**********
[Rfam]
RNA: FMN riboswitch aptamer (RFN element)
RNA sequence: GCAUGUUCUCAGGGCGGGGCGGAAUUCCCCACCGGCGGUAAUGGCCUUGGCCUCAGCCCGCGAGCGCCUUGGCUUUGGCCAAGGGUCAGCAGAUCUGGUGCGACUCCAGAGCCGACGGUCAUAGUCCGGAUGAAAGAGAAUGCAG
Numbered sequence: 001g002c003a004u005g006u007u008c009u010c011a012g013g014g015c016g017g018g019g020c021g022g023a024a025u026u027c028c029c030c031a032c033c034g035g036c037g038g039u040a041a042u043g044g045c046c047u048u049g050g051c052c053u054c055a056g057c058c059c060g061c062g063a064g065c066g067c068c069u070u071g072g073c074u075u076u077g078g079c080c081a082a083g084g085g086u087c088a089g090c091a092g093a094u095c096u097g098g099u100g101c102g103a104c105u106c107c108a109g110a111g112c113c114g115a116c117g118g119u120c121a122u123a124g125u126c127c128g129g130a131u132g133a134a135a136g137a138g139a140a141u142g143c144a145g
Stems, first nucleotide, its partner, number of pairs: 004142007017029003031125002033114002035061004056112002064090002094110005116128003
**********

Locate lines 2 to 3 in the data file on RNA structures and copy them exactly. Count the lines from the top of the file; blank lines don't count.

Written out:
RNA: FMN riboswitch aptamer (RFN element)
RNA sequence: GCAUGUUCUCAGGGCGGGGCGGAAUUCCCCACCGGCGGUAAUGGCCUUGGCCUCAGCCCGCGAGCGCCUUGGCUUUGGCCAAGGGUCAGCAGAUCUGGUGCGACUCCAGAGCCGACGGUCAUAGUCCGGAUGAAAGAGAAUGCAG